SAD (Seasonal Affective Disorder) which is commonly referred to as ‘winter depression’ affects roughly every 3 in 100 people. It is a form of depression which follows a seasonal pattern meaning that during the darker months of winter the following symptoms appear both more apparent and severe: less active, feeling tired with the constant need to sleep, lethargic whilst awake, loss of concentration, and eating more than usual.
SAD is a genuine disorder arising from the lack of natural light during winter months, which as a result can alter hormonal levels, such as melatonin and serotonin which are responsible for managing our mood, sleep, and appetite.
Any mental health disorder- but most specifically SAD- needs extra attention and care during the winter. It’s easy to want to take the car, or be tempted into learning how to drive when it’s cold and dark and well just generally miserable outside. But driving won’t do much for your health. It won’t even necessarily get you to your destination on time.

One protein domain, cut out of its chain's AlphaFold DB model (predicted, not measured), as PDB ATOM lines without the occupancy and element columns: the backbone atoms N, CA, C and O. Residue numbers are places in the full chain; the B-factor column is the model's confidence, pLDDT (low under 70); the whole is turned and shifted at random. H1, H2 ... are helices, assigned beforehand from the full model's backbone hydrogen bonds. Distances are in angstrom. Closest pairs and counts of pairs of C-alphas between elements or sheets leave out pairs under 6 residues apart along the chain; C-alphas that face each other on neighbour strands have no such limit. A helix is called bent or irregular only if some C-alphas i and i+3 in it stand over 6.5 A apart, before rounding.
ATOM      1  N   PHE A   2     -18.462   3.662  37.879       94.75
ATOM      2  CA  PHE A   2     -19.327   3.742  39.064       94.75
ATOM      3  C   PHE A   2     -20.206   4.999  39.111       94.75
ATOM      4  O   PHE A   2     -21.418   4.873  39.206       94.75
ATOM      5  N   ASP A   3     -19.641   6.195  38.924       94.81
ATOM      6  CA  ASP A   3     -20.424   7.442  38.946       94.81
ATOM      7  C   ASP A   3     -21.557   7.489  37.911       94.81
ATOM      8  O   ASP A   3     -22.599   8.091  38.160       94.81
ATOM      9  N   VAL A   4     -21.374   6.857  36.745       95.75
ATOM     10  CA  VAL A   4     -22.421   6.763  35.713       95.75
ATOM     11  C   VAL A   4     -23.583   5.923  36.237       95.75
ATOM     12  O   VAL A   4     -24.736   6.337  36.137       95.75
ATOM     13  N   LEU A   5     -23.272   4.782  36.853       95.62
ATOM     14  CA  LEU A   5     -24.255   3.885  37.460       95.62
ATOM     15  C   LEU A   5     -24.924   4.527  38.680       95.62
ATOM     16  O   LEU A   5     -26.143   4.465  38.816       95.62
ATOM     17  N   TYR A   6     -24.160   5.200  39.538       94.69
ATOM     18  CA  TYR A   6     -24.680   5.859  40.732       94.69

It is important to remain active in order to maintain good health both in the physical and mental sense, particularly in the winter. Combining the need to get to work/school/college with the need to exercise is your best way to ensure efficient exercise becomes part of your daily routine. After all, 150 minutes of exercise per week is the recommended average which translates to 30 minutes of physical activity each working day. This means you wouldn’t even have to walk or cycle your whole journey, you could take public transport and just hop off to walk/cycle the remaining distance.
If you need further convincing on how an active commute could help you to overcome or at the very least how to manage SAD then the following articles may help: How do I deal with seasonal affective disorder? How to beat the winter blues. End of Daylight Saving Time can kick off Seasonal Affective Disorder.
Commute active this winter, even if it’s just one day a week; it’ll do both mind and body wonders!